KANSAS CITY, Kan. (BP)–Oscar once again has had his say. “Million Dollar Baby” was named Best Picture; Clint Eastwood, Best Director; and Jamie Foxx and Hilary Swank, Best Actors.
But Academy Awards do not guarantee a big box office. Neither do supportive reviews nor big-budgeted studio promotions. It’s a mysterious occurrence, the assembling of a movie, and an even greater one when audiences decide to endorse it.
Finding material that studio heads hope audiences will flock to has always been the toughest part of the movie-making business. In this new millennium, however, the results have been even more stupefying for the moviegoer who looks on the cinema as an art form. One safe bet for producers, it seems, is catering to juvenile boys who assume all humor is derived from gaseous bodily functions. Meanwhile, Hollywood has relied on the remake in recent years to capture the interest of moviegoers.
No matter how often they foul up a classic such as 1963’s “Charade” with Cary Grant and Audrey Hepburn by redoing it with anti-stars Mark Wahlberg and Thandie Newton, the entertainment industry never tires of cannibalizing itself.
This year alone, we will see “updates” of “The Pink Panther,” “King Kong,” “The Bad News Bears,” “Batman,” “Charlie and the Chocolate Factory,” “The Dukes of Hazzard,” “The Honeymooners,” “The Longest Yard,” “The Producers,” “War of the Worlds,” etc.
But it isn’t just Hollywood award committees that overlook quality movies. So does the general public. This past year’s “America’s Heart and Soul” and “I Am David” each contained positive themes that deal with the upside of life, not the futility of it all. Sadly, few people saw them.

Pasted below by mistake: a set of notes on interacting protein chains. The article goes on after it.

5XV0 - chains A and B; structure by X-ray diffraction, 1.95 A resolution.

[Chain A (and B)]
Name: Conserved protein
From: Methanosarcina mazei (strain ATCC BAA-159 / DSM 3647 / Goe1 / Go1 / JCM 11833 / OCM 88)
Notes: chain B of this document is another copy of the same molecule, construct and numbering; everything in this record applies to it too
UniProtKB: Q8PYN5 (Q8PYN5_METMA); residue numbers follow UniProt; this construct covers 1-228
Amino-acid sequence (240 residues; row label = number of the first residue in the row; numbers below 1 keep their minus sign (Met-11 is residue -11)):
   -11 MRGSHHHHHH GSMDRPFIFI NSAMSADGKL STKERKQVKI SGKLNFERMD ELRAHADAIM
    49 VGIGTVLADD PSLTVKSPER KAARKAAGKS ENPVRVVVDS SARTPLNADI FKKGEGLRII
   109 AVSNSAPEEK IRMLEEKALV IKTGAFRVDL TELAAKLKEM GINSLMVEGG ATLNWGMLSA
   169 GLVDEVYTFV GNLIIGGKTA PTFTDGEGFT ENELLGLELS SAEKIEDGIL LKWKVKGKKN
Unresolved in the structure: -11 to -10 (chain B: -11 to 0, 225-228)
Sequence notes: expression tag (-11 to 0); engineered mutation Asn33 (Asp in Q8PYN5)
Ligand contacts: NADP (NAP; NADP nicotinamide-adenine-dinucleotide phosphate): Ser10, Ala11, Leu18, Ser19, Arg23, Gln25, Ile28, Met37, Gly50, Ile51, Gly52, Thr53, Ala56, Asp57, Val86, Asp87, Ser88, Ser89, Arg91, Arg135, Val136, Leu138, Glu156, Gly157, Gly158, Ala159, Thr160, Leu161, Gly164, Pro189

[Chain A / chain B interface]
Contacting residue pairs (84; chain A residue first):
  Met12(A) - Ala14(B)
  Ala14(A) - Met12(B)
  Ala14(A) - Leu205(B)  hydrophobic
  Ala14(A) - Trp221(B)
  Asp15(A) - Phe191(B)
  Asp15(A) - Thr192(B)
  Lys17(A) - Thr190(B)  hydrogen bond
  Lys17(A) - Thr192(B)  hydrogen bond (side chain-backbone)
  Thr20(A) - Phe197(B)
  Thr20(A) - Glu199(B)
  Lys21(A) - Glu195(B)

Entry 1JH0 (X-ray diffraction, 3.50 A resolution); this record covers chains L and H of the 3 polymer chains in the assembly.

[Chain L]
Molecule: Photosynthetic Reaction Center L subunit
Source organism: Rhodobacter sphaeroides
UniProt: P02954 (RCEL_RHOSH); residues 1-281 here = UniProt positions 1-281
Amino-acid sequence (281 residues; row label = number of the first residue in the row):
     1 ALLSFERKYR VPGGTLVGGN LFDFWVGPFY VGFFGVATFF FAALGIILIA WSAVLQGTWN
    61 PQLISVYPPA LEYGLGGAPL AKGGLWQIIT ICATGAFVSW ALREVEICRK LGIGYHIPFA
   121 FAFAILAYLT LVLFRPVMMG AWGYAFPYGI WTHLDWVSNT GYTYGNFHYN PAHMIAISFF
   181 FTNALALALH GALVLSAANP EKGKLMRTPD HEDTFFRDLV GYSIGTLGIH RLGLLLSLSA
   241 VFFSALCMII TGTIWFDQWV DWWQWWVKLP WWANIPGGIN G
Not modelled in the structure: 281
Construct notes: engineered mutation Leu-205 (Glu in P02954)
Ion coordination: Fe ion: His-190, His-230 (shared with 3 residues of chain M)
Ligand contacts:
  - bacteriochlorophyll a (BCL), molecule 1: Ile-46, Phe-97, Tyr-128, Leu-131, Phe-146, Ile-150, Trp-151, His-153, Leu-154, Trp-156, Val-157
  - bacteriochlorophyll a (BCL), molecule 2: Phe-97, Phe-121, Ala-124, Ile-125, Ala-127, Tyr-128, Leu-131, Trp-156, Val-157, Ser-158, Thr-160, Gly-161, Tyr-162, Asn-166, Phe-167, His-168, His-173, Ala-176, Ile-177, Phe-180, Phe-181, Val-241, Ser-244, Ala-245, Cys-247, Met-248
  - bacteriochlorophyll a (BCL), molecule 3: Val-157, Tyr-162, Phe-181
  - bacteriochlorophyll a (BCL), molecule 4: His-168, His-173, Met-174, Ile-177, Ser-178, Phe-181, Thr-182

So far this new millennium, in fact, many a great film has gone unnoticed. Consider the box office earnings for these recent films:
“America’s Heart and Soul” (2004) $314,000
“I Am David” (2004) $284,000
“Together” (2003) $1,151,941
“Levity” (2003) $209,151
“We Were Soldiers” (2002) $78,122,718
“The Count of Monte Cristo” (2002) $54,282,104
“A Walk to Remember” (2002) $41,239,940
“The Emperor’s Club” (2002) $14,118,751
“Nicholas Nickleby” (2002) $1,587,173
“The Curse of the Jade Scorpion” (2001) $7,517,191
“The Dish” (2001) $2,252,970
“Almost Famous” (2000) $32,524,850
“The Basket” (2000) $609,042
“An Everlasting Piece” (2000) $75,228
(Numbers courtesy of Internet Movie Database)
Never heard of many of these films, right? And though Almost Famous, We Were Soldiers and A Walk To Remember had respectable ticket sales, they were far from being blockbusters (nor, come to think of it, were any of this year’s contenders for Best Picture).
Yet each of these films has detailed storylines, solid performances and a positive statement about the sanctity of life. Happily, each is now on video and/or DVD. To find other great films, it will take a little detective work.
The Bible declares that we should be careful what we put in our heads (Philippians 4:8, Ephesians 5:11) and the support of good films does send a message to movie moguls. Those who attend movies, yet want to be careful what they support at the box office, should heed the warnings of those who review films from a Christian perspective. You may not agree with their every critique, but the best reviewers include the reason for the rating. Given the reason for the rating, moviegoers can make an informed decision as to the worthiness of new releases. In other words, “Know Before You Go.”
Phil Boatwright, at moviere[email protected], reviews film from a Christian perspective.